Implementation of an ABM would create better transit service and reliability. It could help to ensure seamless integration between traditional modes of transport and newer ones. It would also be better for the environment: if we are able to forecast new travel patterns, we can support land-use plans to minimise trips in personal cars. The modelling also would give us answers to complex questions concerning the impact of implemented changes, which in turn could help create a more equitable transport system.
Consider the example of a new road tolling system. Current prediction systems will fail to anticipate consequences on social welfare. ABMs would help us explore any unintended effects of the new pricing system on certain communities or groups of people, like blue-collar workers, who may not have access to public transport where they live or the option to work from home to avoid additional charges.
Countries across the world have realised the potential of ABMs
Our organisation, Arup, is already working with transport authorities globally using ABMs. We are helping the New Zealand Ministry of Transport build a national simulation capability that models 10% of the country’s population. This project explores how an agent-based model could be used over the next five to 50 years. The plan is to assess policies like road tolling against net-zero emissions targets and inclusive-access targets. An ABM would allow the ministry to fully understand who is impacted by various policy scenarios. We are also working with Transport Infrastructure Ireland (TII) using agent-based modelling to develop a plan for a sustainable funding model that is able to respond to the everyday network demands while providing support for more sustainable and equitable policy ambitions. This work will result in greater foresight for TII into the challenges and opportunities that the national road network faces.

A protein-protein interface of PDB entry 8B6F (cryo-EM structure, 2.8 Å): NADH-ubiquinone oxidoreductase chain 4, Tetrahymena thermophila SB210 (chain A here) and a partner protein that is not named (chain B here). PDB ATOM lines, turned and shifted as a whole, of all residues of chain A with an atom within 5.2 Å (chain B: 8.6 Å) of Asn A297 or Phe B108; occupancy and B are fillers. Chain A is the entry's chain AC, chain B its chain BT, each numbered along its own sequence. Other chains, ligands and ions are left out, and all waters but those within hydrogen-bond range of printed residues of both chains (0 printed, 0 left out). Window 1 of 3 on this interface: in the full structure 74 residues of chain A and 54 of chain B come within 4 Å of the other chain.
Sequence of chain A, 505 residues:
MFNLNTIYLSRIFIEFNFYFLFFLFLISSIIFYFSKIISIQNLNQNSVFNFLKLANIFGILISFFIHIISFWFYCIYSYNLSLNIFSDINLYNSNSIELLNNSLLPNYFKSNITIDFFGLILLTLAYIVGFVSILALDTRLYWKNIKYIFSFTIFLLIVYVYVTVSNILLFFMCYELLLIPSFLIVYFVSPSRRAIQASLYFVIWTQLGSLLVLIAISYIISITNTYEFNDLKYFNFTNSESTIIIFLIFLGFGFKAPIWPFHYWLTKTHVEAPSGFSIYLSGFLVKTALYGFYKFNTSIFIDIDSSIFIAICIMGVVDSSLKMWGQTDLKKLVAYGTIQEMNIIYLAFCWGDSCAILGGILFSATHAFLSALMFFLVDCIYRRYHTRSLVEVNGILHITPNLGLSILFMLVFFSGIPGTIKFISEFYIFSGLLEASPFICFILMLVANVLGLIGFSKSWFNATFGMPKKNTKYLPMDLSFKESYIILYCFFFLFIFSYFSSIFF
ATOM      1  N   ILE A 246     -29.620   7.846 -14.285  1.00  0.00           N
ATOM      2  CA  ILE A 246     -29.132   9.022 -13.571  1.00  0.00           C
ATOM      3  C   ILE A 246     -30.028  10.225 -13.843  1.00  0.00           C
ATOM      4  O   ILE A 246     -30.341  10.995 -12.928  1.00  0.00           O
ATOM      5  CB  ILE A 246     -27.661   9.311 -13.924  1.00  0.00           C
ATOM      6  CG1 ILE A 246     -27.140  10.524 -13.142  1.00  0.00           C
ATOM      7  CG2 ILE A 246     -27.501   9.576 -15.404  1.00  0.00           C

We have also partnered with Transport for London (TfL) to assess what an agent-based model for that city would require. To do so, we built a behaviour model representing one million unique people. Each person made 750 decisions in a day. Taken in aggregate, we can simulate and measure congestion, public transit demand and where people spend time (home, work, leisure, for example). This type of modelling could enable TfL to simulate the impacts of yet-to-be-fully-implemented technology changes, which we do not have any precedent for, like connected autonomous vehicles. The research demonstrates the viability of an agent-based approach, even in large and complex transport systems like London’s.
Rebuilding transit after Covid
ABMs could also be used to understand a range of Covid-19 recovery scenarios, estimating their short and medium-term impacts on public transport, traffic and demand for cycling infrastructure.
Covid-19 is a wake-up call for the industry to invest in new modelling systems to create more efficient, community-centric and sustainable transport networks. The current method of using outdated assumptions stands in the way. Only by introducing new technologies and processes will we be able to create the transport system we want and need in these fundamentally unpredictable times.